Water Mosaic echoes from home

pondering the mysteries, simplicity, and humor of life

Tuesday, January 18, 2005

Letters from Jail

Last weekend my wife and I were watching a movie on the life of Dr. Martin Luther King Jr. Before the movieI didn't know much about his life other than his involvement with the Civil Rights movement and the "I have a dream" speech. Even though we had to leave the house during the movie and only caught 45 minutes of it, I was moved by two parts in the movie. The first was during the bus strike in Montgomery. Dr. King was passionate yet seemed somewhat insecure about being the spokesman for his people. Because the bus strike was successful, the community leaders met with Dr. King and others to plead that they start riding the buses again. After Dr. King finished his reply, a white chairman said something that was extremely difficult for myself to hear as well as Dr. King. The chairman mentioned how Dr. King was a minister of God and his purpose should be leading people to live an obedient Christian life rather than being involved with social matters such as these. Have you ever heard that? "Our job is not involving ourselves with social matters," some Christians might say. This portrays just how disconnected/separated faith and living like Jesus really was and still continues to this day.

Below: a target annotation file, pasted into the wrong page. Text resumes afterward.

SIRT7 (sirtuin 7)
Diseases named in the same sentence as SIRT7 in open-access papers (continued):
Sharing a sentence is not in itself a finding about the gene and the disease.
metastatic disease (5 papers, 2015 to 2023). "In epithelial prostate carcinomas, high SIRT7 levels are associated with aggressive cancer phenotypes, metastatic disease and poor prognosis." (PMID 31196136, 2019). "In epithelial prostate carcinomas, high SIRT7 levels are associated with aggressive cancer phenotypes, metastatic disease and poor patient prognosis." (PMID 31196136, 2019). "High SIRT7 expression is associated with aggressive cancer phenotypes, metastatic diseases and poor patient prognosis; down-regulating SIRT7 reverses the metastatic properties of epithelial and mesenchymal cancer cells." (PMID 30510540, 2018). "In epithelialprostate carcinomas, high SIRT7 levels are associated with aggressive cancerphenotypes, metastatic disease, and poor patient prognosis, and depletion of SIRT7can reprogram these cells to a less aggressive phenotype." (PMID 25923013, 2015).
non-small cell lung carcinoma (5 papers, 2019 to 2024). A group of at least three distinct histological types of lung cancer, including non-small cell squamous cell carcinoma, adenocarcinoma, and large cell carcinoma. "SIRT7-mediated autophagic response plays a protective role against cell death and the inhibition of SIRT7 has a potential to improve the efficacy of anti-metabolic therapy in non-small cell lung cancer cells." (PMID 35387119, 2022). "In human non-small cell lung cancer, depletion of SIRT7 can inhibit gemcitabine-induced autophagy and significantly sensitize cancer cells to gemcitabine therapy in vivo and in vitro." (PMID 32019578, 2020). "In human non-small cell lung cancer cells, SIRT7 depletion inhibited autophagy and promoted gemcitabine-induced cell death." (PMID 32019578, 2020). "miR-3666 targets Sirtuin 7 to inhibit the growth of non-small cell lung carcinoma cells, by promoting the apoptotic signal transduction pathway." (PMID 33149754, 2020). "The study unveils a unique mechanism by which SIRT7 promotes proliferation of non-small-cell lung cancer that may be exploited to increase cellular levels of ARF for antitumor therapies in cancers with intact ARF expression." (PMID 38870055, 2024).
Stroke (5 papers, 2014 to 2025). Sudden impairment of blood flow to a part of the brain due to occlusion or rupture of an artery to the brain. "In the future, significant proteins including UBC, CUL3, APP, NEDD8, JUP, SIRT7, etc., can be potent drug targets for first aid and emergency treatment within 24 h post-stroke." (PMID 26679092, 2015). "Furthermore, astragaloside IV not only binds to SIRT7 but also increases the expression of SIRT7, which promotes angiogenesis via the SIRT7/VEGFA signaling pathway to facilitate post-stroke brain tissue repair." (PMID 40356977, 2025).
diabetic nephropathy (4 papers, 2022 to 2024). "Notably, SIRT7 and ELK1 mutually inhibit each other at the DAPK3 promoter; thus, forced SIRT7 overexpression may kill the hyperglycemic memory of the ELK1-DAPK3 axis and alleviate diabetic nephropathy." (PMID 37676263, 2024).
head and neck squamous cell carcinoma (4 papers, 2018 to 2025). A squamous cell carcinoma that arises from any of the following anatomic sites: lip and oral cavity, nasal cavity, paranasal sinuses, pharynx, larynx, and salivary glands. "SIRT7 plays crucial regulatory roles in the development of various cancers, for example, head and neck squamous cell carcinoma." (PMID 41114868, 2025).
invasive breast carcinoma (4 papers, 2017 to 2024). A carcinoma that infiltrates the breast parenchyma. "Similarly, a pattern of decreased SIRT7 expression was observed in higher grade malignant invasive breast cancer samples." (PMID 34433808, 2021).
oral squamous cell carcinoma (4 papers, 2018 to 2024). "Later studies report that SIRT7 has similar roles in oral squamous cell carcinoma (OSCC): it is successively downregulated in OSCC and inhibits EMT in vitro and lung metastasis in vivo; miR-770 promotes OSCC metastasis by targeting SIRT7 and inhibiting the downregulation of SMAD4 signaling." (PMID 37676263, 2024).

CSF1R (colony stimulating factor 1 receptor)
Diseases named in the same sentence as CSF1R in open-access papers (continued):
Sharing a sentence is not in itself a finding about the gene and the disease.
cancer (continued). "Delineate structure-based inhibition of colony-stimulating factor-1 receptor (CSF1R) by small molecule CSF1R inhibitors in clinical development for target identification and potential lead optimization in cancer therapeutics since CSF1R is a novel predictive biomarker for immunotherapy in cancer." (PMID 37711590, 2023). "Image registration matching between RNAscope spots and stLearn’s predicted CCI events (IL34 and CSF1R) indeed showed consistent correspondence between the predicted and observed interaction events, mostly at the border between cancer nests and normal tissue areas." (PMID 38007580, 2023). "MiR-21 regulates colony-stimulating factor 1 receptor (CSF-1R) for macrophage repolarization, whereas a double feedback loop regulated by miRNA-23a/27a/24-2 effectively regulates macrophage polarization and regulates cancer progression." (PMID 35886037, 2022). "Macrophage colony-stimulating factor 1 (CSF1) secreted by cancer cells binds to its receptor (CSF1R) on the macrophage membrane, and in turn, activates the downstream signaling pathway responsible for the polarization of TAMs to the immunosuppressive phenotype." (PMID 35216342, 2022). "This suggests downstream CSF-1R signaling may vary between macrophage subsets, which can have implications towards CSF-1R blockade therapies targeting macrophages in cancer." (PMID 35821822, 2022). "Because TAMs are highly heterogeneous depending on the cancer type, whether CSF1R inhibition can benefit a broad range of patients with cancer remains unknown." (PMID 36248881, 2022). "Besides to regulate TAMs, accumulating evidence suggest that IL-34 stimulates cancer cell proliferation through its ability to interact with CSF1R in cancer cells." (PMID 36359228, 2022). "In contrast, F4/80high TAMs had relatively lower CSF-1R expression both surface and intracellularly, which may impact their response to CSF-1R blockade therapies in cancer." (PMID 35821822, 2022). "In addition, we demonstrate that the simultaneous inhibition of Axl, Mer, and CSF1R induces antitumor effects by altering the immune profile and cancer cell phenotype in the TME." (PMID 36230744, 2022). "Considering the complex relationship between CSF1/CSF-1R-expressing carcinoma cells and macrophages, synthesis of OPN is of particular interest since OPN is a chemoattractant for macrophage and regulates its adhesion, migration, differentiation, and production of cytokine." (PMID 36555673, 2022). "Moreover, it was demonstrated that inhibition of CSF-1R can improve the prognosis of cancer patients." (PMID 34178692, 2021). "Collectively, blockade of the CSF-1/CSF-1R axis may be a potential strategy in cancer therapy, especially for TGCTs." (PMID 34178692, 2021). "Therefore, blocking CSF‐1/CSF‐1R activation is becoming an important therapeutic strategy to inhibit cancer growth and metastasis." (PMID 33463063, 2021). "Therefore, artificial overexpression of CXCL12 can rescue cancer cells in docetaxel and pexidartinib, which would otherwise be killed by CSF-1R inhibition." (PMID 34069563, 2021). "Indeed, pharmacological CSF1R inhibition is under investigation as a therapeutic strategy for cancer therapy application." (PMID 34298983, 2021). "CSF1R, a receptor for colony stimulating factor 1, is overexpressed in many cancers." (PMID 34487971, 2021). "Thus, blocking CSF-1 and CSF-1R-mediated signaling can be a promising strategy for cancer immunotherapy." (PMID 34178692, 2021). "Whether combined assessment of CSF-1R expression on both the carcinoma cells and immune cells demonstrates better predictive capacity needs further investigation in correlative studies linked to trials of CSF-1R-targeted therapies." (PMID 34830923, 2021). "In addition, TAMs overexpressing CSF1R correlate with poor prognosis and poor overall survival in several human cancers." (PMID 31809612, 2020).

The second moment was after Dr. King's house was bombed. No one was hurt, but a mob of African-Americans was starting to form outside of his house waving guns and yelling their discontent towards white policemen. The cops inside asked Dr. King if he could somehow intervene to help the situation because it seemed as though chaos was about to erupt. Walking slowly with a tired look upon his face, Dr. King faced the crowd and reassured the people that his family was not hurt. He echoed his anthem of nonviolence towards the crowd and began to quote the Sermon on the Mount section regarding loving your enemies and turning the other cheek. It brought tears to my eyes to see a man move the crowd as he did, not by talks of war or victory over the white man, but by his passion to love those that persecuted him. I thank God for people like Dr. Martin Luther King who stood for justice without pursuing violence. I'm reading his letters from Birmingham Jail which can be found here.